- July 24 – Reconstruction: Tennessee becomes the first U.S. state to be readmitted to the Union following the American Civil War.
- July 25 – The United States Congress passes legislation authorizing the rank of General of the Army (now called "5-star general"); Lieutenant General Ulysses S. Grant becomes the first to have this rank.
- July 27 – The SS Great Eastern successfully completes laying the transatlantic telegraph cable between Valentia Island, Ireland and Heart's Content, Newfoundland, permanently restoring a communications link.
- July 28 – The Metric Act of 1866 becomes law and legalizes the standardization of weights and measures in the United States.
- August 23 – The Treaty of Prague ends the Austro-Prussian War. The Duchy of Limburg leaves the German Confederation.
- September – The Great Tea Race of 1866 ends in London, narrowly won by the clipper ship Taeping.
- September 22 – Paraguay successfully defends Curupayty against the Triple Alliance in the Paraguayan War, killing more than 5,000 with just about 50 casualties.
- October 12 – The Treaty of Vienna ends the war between Austria and Italy; it formalizes the annexation of Venetia by Italy.
- October 14 – French troops under the command of Rear Admiral Pierre-Gustave Roze land at Ganghwa Island, Korea as part of a punitive expedition against that kingdom for the execution of French Jesuit priests. It is the first military contact between Korea and a Western force.
- October 22 – The office of State President of the South African Republic is created by constitutional amendment approved at a session of the Volksraad.
- November 7 – The Ruse–Varna railway line (the first railway in Bulgaria) officially opens.
- December 12– Oaks explosion: The worst mining disaster in England kills 383 miners and rescuers.
- December 18 – The College of Wooster is founded in Ohio.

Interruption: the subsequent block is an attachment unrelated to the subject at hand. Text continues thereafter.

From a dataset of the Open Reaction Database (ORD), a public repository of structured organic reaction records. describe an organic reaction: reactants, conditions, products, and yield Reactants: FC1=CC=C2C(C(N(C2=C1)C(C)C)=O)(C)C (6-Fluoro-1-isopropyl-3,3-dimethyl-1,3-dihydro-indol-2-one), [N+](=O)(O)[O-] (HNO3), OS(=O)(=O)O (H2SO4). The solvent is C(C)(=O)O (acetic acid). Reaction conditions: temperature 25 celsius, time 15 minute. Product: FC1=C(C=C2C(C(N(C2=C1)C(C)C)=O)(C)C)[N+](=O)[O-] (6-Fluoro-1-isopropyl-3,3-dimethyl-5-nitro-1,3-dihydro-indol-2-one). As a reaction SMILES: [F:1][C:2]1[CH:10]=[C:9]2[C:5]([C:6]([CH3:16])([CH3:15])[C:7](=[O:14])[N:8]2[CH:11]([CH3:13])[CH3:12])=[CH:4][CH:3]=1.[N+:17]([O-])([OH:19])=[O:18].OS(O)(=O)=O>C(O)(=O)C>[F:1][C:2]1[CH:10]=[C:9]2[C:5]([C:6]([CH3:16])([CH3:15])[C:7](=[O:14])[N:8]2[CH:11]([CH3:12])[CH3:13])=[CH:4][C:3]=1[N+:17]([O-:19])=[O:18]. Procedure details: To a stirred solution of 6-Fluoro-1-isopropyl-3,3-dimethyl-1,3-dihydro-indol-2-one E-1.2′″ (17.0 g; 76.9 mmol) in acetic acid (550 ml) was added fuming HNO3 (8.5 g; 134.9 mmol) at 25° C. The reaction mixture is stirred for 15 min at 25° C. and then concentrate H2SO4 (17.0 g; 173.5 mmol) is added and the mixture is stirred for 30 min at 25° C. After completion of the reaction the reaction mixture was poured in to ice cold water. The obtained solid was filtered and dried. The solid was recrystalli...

- Federalist revolts occur in Argentina.
- Alfred Nobel invents dynamite in Germany.
- Foundation of the predecessors of Nestlé S.A., the Anglo-Swiss Milk Company and Farine Lactée Henri Nestlé.
- The Minneapolis Milling Company, predecessor of General Mills, builds its own mills.
- Marcus Jastrow arrives in the United States to become rabbi of Congregation Rodeph Shalom in Philadelphia.
- The recommendations of the state Girl School Committee of 1866 result in a series of progressive reforms in women's rights in Sweden.
- The Famine of 1866–68 begins in Finland.
- Erasmus Jacobs discovers the 21.25 carats (4.250 g) Eureka Diamond near Hopetown on the banks of the Orange River in the Cape of Good Hope.
- January 5 – William B. Hanna, American sportswriter (d. 1930)
- January 13
- January 15
- January 16 – Percy Pilcher, English inventor and pioneer aviator (d. 1899)
- January 29 – Romain Rolland, French writer, Nobel Prize laureate (d. 1944)
- February 2 – Enrique Simonet, Spanish painter (d. 1927)
- February 9 – George Ade, American writer, newspaper columnist, and playwright (d. 1944)
- February 18 – Janko Vukotić, Montenegrin general (d. 1927)
- February 19 – Louis-Henri Foreau, French painter (d. 1938)
- February 26 – Herbert Henry Dow, Canadian chemical industrialist (d. 1930)
- March 5 – Arthur Leopold Busch, English-born American submarine pioneer (d. 1956)
- March 7 – Hans Fruhstorfer, German lepidopterist (d. 1922)
- March 17 – Pierce Butler, Associate Justice of the Supreme Court of the United States (d. 1939)
- March 19 – Emilio de Bono, Italian general and fascist activist (d. 1944)
- March 30 – George Van Haltren, American baseball player (d. 1945)
- April 1
- April 3 – J. B. M. Hertzog, Boer General and 3rd Prime Minister of South Africa (d. 1942)
- April 8 – Alfred Allen, American actor (d. 1947)
- April 13 – Butch Cassidy, American outlaw (k. 1909)
- April 14 – Anne Sullivan, American tutor of Helen Keller (d. 1936)
- April 17 – Ernest Starling, English physiologist (d. 1927)
- April 21 – Josefa Toledo de Aguirre, Nicaraguan pioneer educator (d. 1962)
- April 22 – Hans von Seeckt, German general (d. 1936)
- April 24 – Ishii Kikujirō, Japanese diplomat (d. 1945)
- May 5 – Thomas B. Thrige, Danish industrialist (d. 1938)
- May 17 – Erik Satie, French composer (d. 1925)
- May 22 – Charles F. Haanel, American New Thought author and businessman (d. 1949)
- June 4 – Miina Sillanpää, Finnish politician (d. 1952)
- June 26 – George Herbert, 5th Earl of Carnarvon, English financier of Egyptian excavations (d. 1923)
- June 29 – Bartholomeus Roodenburch, Dutch swimmer (d. 1939)
- July 3 – Albert Gottschalk, Danish painter (d. 1906)
- July 6 – Charles Mangin, French general (d. 1925)
- July 9 – Macklyn Arbuckle, American actor (d. 1931)
- July 13 – La Goulue, French dancer (d. 1929)
- July 14 – Juliette Wytsman, Belgian painter (d. 1925)